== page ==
Wednesday, 26 March 2014

The Message for Writers in Midnight in Paris

So I had a chance to attend a special screening of Woody Allen's Midnight in Paris at school. Sadly, I was the only one who showed up, but it meant I got the theater to myself. Still, seeing the basic plot of the movie, which when you get down to it, stripping away the fantastical time travelling elements, the comedy, and the unusual love triangle; is in large part about a writer having a chance to meet those who inspired him. A major theme throughout the movie is the question of what defines a "golden age", and the idea that such an event is merely a projection created by our own dissatisfaction with the present.

As a writer, I found myself strongly relating to Gil (that's a sign of some good direction, when you can really connect on an emotional level with Owen Wilson) , and it got me thinking a lot about some of the people who have inspired me. I realized that many of those from whom I drew inspiration were much older writers from previous eras: H.P. Lovecraft, Ray Bradbury, Arthur C. Clarke, H.G. Wells, and Jules Verne, among others. At the same time outside of maybe a few odds and ends of Stephen King I never really found a writer of modern literature whose work has really clicked with me.

Like Gil, I suppose I found myself seeing modern art in a similar manner. Being inspired by Lovecraft I suppose I may have viewed the early 20th century when he wrote as a sort of "golden age", and believe me if I had a chance to go back in time and talk to him I'd take it. There's no doubting I could learn something from having a conversation with such writers.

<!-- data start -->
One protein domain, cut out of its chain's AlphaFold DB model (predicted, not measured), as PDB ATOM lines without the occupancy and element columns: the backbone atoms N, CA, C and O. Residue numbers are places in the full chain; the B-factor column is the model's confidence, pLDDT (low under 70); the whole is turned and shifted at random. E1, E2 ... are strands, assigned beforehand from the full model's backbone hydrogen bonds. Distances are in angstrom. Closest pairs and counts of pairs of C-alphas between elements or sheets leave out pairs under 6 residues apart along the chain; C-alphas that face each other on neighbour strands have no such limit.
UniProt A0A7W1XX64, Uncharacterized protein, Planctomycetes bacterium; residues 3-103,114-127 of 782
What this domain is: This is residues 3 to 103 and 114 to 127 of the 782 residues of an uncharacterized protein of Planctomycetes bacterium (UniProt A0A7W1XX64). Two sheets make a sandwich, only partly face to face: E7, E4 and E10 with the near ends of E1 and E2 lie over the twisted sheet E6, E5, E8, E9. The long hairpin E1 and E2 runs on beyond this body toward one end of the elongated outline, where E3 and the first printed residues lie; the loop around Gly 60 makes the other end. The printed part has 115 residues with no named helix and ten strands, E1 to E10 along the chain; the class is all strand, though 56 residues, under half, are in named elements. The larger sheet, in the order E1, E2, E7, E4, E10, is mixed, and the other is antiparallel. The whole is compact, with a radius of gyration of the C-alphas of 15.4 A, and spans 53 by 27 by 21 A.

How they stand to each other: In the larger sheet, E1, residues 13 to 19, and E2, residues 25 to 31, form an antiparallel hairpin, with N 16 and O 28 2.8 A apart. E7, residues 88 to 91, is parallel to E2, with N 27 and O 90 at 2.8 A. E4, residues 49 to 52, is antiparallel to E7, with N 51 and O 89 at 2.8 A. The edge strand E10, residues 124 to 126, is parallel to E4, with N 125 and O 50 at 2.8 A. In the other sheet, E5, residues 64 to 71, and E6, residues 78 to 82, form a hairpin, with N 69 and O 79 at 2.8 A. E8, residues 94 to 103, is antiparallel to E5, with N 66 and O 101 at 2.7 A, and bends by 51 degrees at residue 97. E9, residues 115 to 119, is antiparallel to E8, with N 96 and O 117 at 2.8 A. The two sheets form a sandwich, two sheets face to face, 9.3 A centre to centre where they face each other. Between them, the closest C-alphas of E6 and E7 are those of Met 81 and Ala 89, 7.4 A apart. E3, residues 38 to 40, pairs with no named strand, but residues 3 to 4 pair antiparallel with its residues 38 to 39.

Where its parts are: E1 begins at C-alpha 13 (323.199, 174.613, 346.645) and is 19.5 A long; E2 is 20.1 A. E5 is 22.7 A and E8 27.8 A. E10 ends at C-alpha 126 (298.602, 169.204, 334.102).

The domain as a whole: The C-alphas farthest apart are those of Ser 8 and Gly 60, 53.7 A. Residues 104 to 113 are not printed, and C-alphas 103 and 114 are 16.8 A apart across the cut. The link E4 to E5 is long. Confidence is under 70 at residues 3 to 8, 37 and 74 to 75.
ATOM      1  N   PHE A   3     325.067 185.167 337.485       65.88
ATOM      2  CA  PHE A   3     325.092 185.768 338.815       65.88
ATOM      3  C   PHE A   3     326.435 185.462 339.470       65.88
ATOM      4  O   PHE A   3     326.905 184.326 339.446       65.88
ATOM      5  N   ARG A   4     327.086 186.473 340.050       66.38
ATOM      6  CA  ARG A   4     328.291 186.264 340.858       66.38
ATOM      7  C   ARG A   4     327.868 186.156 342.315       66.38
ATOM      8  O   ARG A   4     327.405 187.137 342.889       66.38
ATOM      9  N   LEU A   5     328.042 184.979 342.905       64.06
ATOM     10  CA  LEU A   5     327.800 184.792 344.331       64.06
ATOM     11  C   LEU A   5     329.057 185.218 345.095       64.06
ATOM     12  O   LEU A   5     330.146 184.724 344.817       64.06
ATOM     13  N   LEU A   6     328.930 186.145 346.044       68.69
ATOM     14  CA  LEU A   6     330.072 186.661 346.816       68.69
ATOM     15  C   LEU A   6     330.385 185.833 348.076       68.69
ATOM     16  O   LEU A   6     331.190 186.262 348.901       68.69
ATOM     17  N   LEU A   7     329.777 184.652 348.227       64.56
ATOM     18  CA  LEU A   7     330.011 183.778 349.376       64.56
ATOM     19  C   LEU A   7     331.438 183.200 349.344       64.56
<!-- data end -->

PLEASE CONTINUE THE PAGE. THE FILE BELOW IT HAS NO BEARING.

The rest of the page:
However, in Midnight in Paris we see different people looking back on different periods as "golden ages". Gil sees the 1920's as a golden age, Adriana views the late 19th century the same way, while a group of artists from that era insist that there's no imagination and that they'd rather work during the Renaissance, and so on.

I could theoretically project this same line of thinking onto one of my own inspirations, like Lovecraft. I was heavily inspired by Lovecraft, but Lovecraft was heavily inspired by the earlier works of Edgar Allen Poe. Would it not therefore make sense to consider that he may have seen the 19th century as more of a "golden age". Furthermore Poe was presumably inspired by other writers who came before him, and I can't begin to speculate on who inspired them.

I thought this general idea was rather curious and it really got me thinking about how every great artist draws from those who came before. It's not even confined strictly to literature. Every great director was inspired by someone before them. David Lynch was inspired by Fellini, and Sergio Leone was inspired by Kurosawa. Presumably both of those inspirations also drew from someone else.

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